Diagnosing Acute Intermittent Porphyria with SIADH
- Fluid, Electrolyte, Acid-Base Disorders: Clinical - II
November 04, 2023 | Location: Exhibit Hall, Pennsylvania Convention Center
Abstract Time: 10:00 AM - 12:00 PM
Category: Fluid, Electrolytes, and Acid-Base Disorders
- 1102 Fluid, Electrolyte, and Acid-Base Disorders: Clinical
- Hsu, Mandy, Penn State College of Medicine, University Park Program, State College, Pennsylvania, United States
- Majeed, Abdul-Jawad, Penn State College of Medicine, University Park Program, State College, Pennsylvania, United States
- Roe, Kevin C., Mount Nittany Medical Center, State College, Pennsylvania, United States
We present a case of acute intermittent porphyria (AIP) presenting with SIADH. AIP is a rare and often overlooked diagnosis. The case highlights the importance of considering AIP when a patient presents with SIADH. Delay in diagnosis led to delayed treatment, multiple emergency department visits and hospitalizations, and unnecessary testing.
A 20-year-old female with a history of anemia and anxiety presented with nausea, vomiting, and abdominal pain. She experienced symptoms for two months and underwent extensive evaluation and prior hospitalization. She described the pain as diffuse, inconsistent, and varying in severity. Prior evaluation included upper endoscopy, colonoscopy, CT scans, X-rays, gynecologic evaluation with pelvic ultrasound, and psychiatric consultation. Laboratory evaluation was consistently notable for hyponatremia with serum sodium ranging from 120-130 mEq/L. Hyponatremia was first attributed to dehydration and anorexia treated with IV fluids, free water restriction and salt tablets. However, when euvolemia was achieved a low serum sodium (129 mmol/L) with inappropriately elevated urine osmolality (331 mOsm/kg) persisted. Once the diagnosis of SIADH was determined, a nephrology consultant recognized the association with AIP. Testing for urine porphobilinogens confirmed the diagnosis. The patient was transferred to a tertiary care center to receive appropriate treatment with hemin infusion. Symptoms improved but evidence of SIADH persisted.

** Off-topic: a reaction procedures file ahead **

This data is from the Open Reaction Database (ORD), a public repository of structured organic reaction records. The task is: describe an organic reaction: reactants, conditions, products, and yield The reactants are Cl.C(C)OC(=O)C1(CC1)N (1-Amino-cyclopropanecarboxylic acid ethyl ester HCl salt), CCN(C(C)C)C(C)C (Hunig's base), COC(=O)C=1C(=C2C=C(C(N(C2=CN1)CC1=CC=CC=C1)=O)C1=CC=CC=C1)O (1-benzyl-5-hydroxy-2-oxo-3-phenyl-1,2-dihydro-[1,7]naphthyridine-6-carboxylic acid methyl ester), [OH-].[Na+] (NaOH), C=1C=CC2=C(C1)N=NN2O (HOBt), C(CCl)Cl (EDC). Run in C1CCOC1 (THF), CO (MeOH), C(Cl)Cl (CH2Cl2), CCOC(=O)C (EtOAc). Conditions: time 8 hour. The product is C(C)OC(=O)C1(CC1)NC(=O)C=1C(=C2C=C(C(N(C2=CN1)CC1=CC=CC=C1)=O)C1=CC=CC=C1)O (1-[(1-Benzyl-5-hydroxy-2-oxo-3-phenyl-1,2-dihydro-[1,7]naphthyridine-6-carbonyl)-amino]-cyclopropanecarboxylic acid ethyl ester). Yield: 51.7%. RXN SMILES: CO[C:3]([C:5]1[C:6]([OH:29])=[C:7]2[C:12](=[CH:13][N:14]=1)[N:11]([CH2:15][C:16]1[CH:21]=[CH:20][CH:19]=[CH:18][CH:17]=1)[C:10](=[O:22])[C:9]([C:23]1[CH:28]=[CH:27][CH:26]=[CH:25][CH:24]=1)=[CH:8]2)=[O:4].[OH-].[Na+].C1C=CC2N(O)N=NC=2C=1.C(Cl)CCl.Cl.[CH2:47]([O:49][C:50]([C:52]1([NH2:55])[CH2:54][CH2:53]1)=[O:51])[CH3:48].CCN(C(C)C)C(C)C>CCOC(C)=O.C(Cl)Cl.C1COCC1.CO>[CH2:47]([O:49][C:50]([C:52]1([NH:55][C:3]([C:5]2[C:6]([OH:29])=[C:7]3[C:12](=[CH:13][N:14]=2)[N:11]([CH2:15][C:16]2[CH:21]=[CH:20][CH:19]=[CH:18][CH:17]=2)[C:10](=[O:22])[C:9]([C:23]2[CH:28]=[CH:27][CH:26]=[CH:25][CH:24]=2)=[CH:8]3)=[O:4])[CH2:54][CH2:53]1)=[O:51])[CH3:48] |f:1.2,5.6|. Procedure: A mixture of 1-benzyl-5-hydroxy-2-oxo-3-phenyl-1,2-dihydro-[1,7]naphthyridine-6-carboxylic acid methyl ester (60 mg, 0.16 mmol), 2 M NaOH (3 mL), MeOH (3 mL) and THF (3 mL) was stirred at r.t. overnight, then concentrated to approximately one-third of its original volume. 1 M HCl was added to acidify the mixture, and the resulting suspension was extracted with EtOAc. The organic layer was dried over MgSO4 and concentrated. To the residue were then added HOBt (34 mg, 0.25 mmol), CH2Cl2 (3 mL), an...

Early recognition of AIP is often difficult given the rarity of the disease and because the presentation is variable and nonspecific. Our case demonstrates how the presence of low urine sodium levels may help lead to a diagnosis of AIP. This diagnosis may have been missed had the potential cause of SIADH not been taken into consideration. Prompt diagnosis of AIP is important so hemin therapy can be started early to manage future acute attacks and prevent long-term consequences, such as chronic neuropathic pain. Given that the patient had numerous differential diagnoses, it is important to consider the relationship between SIADH and AIP when presented with repeated unexplained abdominal pain, nausea, and vomiting.
-Identify the underlying cause when managing SIADH.
-AIP and SIADH have an established relationship. SIADH may result from damage to hypothalamus and hypothalamic-hypophyseal tracts in AIP.